Ceiba – Change
Genus: Ceiba – Family: Malvaceae
The ceiba or kapok tree represents a turning point in the trajectory of our life. This can feel chaotic because our world may seem to be spinning out of control. In fact, this is an opportunity to reset and make positive changes.
In pre-Columbian Mesoamerica, Ceiba pendantra is seen as the most sacred tree of the Mayan people. It is known as ya’axche or the “Green Tree”. The ceiba was honored as the “First Tree” and home of the “gods”. Its large buttressed roots reach out in the four directions (east, south, west, north) like a giant wheel, anchoring the tree to the underworld. The elongated, visible trunk stands tall in the middleworld connecting earth to the sky. The branches create an umbrella-like canopy that extends up to the world of the stars. The ceiba tree is seen as the axis mundi or world tree that runs through the center of our earth from the south to north poles.
The ceiba tree is thought to stabilize earth within the chaotic and circular energy of the universe.
In Trinidad and Tabago folklore, a large Ceiba tree lives deep in the forest. It is said that a carpenter carved seven rooms into this cieba tree to trick the devil, where it has been imprisoned ever since. By capturing Bazil, the demon of death, others would be free to live.
The ceiba tree is a deciduous tree native to tropical and subtropical areas of the Americas and West Africa. It’s pink and white flowers produce fruit that release silky seeds that float in the air. The silky fiber of the ceiba seeds are used to stuff pillows and life preservers. This aspect of the ceiba speaks to its gentle spirit during times of great change.
There are 18 species of ceiba trees. The Kapok, Ceiba pentandra, is the best known and most widely cultivated ceiba. It can grow to 230 feet tall with a straight, almost branchless trunk that culminates in a sprawling canopy. The trunk of a young ceiba tree is covered in thick conical thorns that grow in clusters. These thorns create a natural defense during the early, more vulnerable stages of the trees life, which lasts approximately seven years. Seven is seen as the organizing number in a world of chaos.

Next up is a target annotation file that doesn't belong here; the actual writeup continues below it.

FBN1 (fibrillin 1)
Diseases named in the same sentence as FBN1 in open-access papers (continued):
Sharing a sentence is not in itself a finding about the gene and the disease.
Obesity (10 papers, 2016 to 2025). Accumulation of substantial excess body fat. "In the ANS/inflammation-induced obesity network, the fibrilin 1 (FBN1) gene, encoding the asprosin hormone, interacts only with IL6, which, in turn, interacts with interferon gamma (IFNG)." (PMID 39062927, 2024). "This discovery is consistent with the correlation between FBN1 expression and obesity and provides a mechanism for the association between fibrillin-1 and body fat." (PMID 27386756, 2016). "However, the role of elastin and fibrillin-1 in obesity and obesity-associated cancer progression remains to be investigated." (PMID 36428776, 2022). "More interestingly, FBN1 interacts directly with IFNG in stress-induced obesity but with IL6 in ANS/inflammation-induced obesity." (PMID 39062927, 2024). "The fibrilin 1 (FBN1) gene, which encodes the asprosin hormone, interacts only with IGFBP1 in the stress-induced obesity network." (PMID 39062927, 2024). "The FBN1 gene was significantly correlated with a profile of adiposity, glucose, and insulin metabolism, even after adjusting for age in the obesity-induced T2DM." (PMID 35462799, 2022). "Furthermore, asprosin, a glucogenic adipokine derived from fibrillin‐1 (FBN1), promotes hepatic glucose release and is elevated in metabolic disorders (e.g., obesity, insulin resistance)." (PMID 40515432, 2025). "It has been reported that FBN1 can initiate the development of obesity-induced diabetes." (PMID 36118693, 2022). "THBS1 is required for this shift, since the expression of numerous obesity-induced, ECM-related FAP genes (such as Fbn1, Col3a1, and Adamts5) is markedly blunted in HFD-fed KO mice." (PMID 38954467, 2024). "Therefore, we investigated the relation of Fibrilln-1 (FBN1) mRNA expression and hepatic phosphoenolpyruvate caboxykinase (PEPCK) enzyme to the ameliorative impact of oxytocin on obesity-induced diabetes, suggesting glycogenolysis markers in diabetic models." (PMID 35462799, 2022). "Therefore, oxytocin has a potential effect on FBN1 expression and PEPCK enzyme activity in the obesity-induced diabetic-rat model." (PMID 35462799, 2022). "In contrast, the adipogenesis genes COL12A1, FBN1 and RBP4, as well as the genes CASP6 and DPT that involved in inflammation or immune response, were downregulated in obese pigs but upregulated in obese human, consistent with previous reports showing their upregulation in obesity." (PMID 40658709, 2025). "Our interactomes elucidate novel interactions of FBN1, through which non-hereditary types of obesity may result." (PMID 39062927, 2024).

The Maya reproduced its thorns on cylindrical burial urns to aid the soul during its transition from life to death and back into rebirth.
Message: The spirit of ceiba reminds us that nothing is constant except change. Even the best made plans can change due to unforeseen circumstances. This may signal a turning point in our life that could bring unexpected news. By embracing this time of change, we learn how to best use what is being offered to us. This is a chance to turn things around and seek new opportunities.
Challenge: Fatalism, misunderstanding our purpose and or feeling like a victim caught in an endless loop of trauma. Work with ceiba to climb above the stories to see the bigger picture.
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